Lion Dance · Singapore

Lion Dance

Supposed to have been posted on June 8, 2016  (sorry it’s a day late!)

If you know me, you know that I’m involved in lion dance at Hopkins. I joined it at the beginning of my freshman year because it sounded cool, and maaaaybe I was enticed by the free food that lion dance apparently got all the time. 

I went to the first practice (and ended up being the only freshman to continue doing lion dance), and the rest is history.

Note: I didn’t actually get any free food until 6 months into lion dance. I’m not salty. Nope. It’s not as if this blog is a food blog or anything….

Nope, not a food blog at all

Anyways, lion dance turned out to be one of the best parts of my freshman year. Through lion dance, I was able to travel around the DMV (DC-Maryland-Virginia) area and perform for many audiences, especially during Chinese New Year. The entire month of February (and a little bit of January) was packed with performances every Friday, Saturday, and Sunday, as we only accepted requests on those days. We got free food at many of these performances too!

The style at my troupe practices is southern lion dance. There are two types of southern lion dance: hoksan (or heshan) and futsan (or foshan). Futsan is more traditional, based on powerful kung fu stances. Hoksan is more theatrical and energetic, with lots of impressive moves and stacks. There’s supposedly a difference in hoksan and futsan lions, but I’ve seen both and can’t really tell the difference. I think it’s just me though, because the others in my troupe can usually tell which kind of lion is being used.

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The lion dance troupe at my school ft. two of our lions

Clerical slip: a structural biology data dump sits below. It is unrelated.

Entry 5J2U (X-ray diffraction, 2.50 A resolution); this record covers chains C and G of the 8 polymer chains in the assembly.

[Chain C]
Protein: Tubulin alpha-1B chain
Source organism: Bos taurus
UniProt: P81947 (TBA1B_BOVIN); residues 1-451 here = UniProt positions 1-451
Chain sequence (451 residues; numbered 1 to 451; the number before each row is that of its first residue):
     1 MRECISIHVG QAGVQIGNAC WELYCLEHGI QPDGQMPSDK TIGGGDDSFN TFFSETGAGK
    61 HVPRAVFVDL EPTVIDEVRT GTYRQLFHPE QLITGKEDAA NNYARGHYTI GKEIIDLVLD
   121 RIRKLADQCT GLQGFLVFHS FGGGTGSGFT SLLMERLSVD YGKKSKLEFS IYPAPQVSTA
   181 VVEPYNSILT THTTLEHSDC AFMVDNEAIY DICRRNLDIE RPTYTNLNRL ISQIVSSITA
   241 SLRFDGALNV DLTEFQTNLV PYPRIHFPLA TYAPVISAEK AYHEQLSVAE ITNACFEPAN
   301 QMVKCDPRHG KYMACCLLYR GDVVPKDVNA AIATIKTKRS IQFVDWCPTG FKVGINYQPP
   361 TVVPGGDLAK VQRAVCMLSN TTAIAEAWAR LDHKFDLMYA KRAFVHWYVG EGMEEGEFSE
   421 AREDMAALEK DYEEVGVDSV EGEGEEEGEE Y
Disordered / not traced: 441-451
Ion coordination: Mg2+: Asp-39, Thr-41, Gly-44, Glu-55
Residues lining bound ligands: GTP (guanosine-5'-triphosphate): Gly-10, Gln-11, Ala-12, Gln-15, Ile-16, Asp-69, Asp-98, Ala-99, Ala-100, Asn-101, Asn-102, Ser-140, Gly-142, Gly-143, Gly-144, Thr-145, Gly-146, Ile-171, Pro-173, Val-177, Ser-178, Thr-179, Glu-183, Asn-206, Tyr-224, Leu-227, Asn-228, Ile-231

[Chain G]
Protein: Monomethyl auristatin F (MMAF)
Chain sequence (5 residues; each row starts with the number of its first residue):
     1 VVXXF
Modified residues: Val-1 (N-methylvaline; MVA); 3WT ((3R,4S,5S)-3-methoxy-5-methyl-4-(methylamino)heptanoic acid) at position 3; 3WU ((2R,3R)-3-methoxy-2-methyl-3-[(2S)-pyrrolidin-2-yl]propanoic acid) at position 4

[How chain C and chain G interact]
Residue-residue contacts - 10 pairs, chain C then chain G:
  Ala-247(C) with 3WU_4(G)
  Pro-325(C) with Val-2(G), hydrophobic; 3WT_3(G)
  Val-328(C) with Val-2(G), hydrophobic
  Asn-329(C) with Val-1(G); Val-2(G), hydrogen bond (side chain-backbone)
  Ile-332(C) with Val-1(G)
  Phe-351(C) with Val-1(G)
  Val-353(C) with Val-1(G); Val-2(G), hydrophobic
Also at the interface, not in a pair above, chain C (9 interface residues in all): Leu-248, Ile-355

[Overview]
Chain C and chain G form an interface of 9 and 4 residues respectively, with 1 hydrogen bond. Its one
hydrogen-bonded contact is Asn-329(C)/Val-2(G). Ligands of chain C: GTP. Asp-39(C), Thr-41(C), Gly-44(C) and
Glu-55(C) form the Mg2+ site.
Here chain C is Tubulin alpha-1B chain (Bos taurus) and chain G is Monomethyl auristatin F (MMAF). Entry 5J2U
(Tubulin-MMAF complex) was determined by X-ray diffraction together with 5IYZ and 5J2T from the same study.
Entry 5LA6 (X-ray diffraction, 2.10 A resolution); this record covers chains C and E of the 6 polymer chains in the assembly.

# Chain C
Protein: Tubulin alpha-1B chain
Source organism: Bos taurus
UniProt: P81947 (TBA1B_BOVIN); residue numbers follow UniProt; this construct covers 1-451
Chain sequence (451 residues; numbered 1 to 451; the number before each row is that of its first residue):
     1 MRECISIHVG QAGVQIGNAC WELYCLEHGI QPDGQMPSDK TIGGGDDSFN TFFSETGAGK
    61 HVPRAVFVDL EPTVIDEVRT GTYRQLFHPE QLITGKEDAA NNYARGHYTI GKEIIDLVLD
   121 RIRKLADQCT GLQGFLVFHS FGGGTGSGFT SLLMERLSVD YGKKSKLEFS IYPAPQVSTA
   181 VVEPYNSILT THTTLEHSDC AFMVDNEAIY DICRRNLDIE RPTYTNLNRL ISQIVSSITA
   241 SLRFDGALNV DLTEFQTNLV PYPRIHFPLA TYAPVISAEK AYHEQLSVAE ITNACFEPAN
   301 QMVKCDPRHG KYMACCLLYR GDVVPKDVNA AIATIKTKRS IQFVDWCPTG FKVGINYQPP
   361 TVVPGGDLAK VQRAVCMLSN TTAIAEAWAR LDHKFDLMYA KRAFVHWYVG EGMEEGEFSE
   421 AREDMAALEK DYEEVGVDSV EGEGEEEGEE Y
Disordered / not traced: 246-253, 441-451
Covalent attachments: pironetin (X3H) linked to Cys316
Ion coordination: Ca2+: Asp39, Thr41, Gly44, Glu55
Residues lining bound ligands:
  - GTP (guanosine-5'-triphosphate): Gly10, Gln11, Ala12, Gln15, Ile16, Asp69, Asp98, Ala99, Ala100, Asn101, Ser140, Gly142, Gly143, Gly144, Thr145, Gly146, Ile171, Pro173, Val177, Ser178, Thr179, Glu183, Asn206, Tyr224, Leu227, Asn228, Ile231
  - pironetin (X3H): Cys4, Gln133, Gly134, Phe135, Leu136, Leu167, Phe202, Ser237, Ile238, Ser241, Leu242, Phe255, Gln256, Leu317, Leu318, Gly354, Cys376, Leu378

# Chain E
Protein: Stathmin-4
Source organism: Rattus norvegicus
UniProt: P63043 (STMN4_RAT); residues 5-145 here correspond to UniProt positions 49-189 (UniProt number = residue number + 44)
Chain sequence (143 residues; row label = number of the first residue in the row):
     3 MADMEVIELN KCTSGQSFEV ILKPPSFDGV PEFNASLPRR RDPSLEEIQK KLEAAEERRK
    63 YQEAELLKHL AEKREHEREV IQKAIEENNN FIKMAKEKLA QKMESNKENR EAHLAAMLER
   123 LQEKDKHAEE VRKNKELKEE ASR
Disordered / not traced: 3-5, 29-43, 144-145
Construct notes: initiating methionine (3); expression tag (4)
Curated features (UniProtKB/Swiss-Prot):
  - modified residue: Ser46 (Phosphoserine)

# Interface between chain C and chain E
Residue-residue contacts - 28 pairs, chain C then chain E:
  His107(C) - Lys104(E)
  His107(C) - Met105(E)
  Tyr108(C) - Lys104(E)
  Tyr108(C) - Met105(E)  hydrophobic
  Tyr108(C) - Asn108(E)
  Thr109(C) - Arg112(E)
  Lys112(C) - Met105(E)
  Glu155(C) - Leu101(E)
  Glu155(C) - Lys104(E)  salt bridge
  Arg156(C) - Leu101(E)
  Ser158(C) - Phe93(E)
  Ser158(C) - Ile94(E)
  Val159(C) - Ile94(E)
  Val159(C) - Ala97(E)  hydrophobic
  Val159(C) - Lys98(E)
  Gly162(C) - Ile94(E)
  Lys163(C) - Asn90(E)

Anyways, before I came to NUS for the summer, I contacted the school’s lion dance troupe to see if I could visit them and learn a little bit of their style. They do hoksan lion dance, and I thought it would be cool to learn from them and bring back some stances/skills/practice sets to our troupe.

When I went to practice, they gave me a set of their uniform: red tshirt with white Chinese characters (no idea what it says though, since I cannot read Chinese), huge black pants, and a black sash to tie the pants together. Their sashes were very thick and obviously good quality sashes- it would be great if our sashes would be like theirs, because right now ours are long thin strips of red cloth. You might be able to see some of our sashes in the picture above.

NUS Lion Dance began their weekly three-hour practice with percussion, and people switch off playing different drum beats while everyone else follows along with cymbals. In lion dance, the three instruments played in performances are drum, cymbals, and gong. I’ve played gong and cymbals in performances before, and I’ll eventually learn drum in the future, since the drum is the most important instrument and basically drives an entire performance.

After percussion practice, the group split off between people are play percussion and people who are in lions. In my troupe, everyone starts off learning cymbals/gong, then becoming tail in the lions, then head, then finally learning the drum beat. At NUS however, everyone learns cymbals, then people split off into specializing between either percussion (drums) or lions. Not everyone knows how to be in every role, but the members specialize in their specfic roles.

The troupe has a coach that comes every practice to teach them. Their coach has been doing lion dance for sixty-one YEARS, which I thought was amazing. I respect his dedication to lion dance and to the troupe- he’s been coaching this troupe for over thirty years!

For the rest of the three hours, I watched the people in lions practice for an upcoming performance, and learned a little bit of drumming from a percussionist. The drum beat is different from our drum beat, because they have many different beats and change the beat whenever the drummer wants, while the cymbals and gong follow the drum. In our troupe, there is one main drum beat (with a few variations), though the cymbals and gong also follow the drum.

At the end of practice, the troupe did a “seven minute workout,” in which they would perform an exercise for 30 seconds, then rest for 10 seconds. We did this 12 times, and the total time for the workout would be around seven minutes, hence the name.

I’ve been invited back to next week’s practice, and I’m excited to learn more from them!

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I snuck a picture of one of their practice lions hehe

As an end note: I’ve updated the food page of this blog with more pictures of food that I’ve tried, so check it out!

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